a moot point. We would perhaps have to accept a more pragmatic, stochastic approach wherein
market dynamics merely suggest that even in the long-run there will always be a random mix of
outcomes for individual firms, some of which earn pure profits and some that are operating at a
Using the graph in Figure 2, a firm operating under conditions of less than perfect
competition will operate where its MR curve intersects its MC curve. Unlike the traditional U-
shaped cost model which identifies the ‘shut-down’ and ‘break-even’ point in terms of some
minimal level of output, the existence of profits or losses will not depend strictly upon the level
of output but rather upon the slope of the demand curve.
Figure 2
There doesn’t seem to be any obvious explanation as to why normal market dynamics will
necessarily drive demand and market prices to a unique break-even price level for each
individual firm. In Figure 2, for example, with the given demand (D) and corresponding MR
curve the firm will price its product a P* and earn pure profits. The persistence of pure profits
in the ‘long-run’ is both possible in this less than perfect world, and consistent with what we
normally think of as a successful business venture. On the other hand, the model does not
guarantee profits. Both possibilities pose a problem, however, as the Neo-classical model lacks
‘a’ mechanism for determining how these quasi-rents. i.e. ‘profits’ or ‘losses’, will be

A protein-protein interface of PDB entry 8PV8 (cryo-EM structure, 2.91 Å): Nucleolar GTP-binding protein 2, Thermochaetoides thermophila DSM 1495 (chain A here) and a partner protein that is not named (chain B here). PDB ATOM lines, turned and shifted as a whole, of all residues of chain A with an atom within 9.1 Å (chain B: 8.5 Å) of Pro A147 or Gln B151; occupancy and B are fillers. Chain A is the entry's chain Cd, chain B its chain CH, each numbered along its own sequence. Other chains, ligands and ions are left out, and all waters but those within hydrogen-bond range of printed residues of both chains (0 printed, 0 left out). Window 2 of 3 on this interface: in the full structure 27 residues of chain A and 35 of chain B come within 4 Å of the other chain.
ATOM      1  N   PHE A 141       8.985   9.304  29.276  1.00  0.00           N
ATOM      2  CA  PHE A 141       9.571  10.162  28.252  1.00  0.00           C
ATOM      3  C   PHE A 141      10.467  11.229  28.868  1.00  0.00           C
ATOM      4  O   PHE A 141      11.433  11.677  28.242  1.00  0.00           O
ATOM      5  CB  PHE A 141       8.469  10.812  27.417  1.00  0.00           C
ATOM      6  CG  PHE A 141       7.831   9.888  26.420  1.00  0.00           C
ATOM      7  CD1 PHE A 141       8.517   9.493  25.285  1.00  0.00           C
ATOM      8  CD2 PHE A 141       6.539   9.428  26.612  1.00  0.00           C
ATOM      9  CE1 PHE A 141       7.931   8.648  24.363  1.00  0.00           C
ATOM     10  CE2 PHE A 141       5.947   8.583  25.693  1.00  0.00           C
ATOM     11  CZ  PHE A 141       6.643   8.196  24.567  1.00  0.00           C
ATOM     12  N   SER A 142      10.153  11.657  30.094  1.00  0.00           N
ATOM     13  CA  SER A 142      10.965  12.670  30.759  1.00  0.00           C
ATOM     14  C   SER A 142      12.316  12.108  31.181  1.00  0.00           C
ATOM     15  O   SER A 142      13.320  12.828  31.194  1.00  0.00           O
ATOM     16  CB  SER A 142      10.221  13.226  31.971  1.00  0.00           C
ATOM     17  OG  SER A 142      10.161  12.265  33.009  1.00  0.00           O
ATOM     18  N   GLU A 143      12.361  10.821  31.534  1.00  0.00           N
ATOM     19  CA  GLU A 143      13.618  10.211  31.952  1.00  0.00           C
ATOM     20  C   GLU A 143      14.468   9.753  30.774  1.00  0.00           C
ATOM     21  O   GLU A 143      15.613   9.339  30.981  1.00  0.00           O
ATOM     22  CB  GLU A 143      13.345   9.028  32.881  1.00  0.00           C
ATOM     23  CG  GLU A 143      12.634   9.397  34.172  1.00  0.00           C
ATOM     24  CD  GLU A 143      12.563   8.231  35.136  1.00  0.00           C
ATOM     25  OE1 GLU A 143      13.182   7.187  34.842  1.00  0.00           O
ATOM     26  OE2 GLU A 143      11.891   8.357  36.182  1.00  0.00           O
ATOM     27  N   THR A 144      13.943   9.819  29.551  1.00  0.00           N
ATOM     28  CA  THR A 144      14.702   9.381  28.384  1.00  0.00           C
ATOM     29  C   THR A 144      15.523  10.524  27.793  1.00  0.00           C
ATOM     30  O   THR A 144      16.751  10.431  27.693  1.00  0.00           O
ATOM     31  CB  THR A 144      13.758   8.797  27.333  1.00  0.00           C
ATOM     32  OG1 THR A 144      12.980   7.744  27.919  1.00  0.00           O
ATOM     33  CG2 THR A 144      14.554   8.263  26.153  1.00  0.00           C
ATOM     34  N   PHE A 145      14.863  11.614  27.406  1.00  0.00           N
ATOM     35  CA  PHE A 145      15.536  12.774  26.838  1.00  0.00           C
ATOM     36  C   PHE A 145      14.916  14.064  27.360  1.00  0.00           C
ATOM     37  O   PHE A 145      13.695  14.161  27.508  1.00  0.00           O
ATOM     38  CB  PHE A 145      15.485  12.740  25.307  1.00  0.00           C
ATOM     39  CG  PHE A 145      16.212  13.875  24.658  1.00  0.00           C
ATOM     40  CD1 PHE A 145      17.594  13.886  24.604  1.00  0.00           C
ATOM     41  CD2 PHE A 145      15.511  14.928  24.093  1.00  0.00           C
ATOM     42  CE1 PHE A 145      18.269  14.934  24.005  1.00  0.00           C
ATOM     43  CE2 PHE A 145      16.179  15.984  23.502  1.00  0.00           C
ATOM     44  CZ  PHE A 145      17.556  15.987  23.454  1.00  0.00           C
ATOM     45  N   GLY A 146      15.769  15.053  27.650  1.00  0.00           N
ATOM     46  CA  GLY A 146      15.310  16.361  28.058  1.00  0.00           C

In the discussion leading up to this point I have noted the inconsistencies in the existing
Neo-classical framework regarding treatment of returns to capital. The standard Neo-classical
operative assumption is that capital is a ‘sunk fixed cost’, i.e. always paid at or above the rate
needed to compensate it appropriately and always fully utilized. Even if the U shaped ATC
curve is arbitrarily inserted into this framework, the continuous overpayment of capital means
that the Neo-classical agenda of explaining the transition from the short-run to long-run
efficiency in resource allocation collapses. Adopting the ERC approach allows us to retain the
insights of the Neo-classical production function analysis regarding the technically efficient use
of resources, but resolves the short-run resource allocation question by treating capital as a
‘variable fixed cost’, and recognizing that capital does not have to be fully utilized. This still
leaves the question unanswered, however, as to the distribution of potential profits and losses
since payments to both labor and capital can be adjusted. One possible venue for dealing with
the issues is to arbitrarily introduce a 3 rd
factor of production - the risk taking entrepreneur or
manager - into the model in order to absorb the quasi-rents from the shifting surpluses and
losses. This is a little like introducing the errors and omissions entry into the Balance of
Payments Accounts, in that it merely admits the error rather than explaining it. Moreover, in
terms of foundational principles, there seems to be little gain from this addition. In reviewing
the prior discussion, it appears that much of the debate in fact arises because writers are offering
their own unique interpretation of the possible nature of the real world costs and contracts which
fully caricaturize the firm (Mishan 1968, p. 1279). It may be that the Neo-classical mathematical
metaphors regarding production functions are inadequate tools for either grounding the
discussion regarding the theory of the firm or for carrying it forward. What is significant to note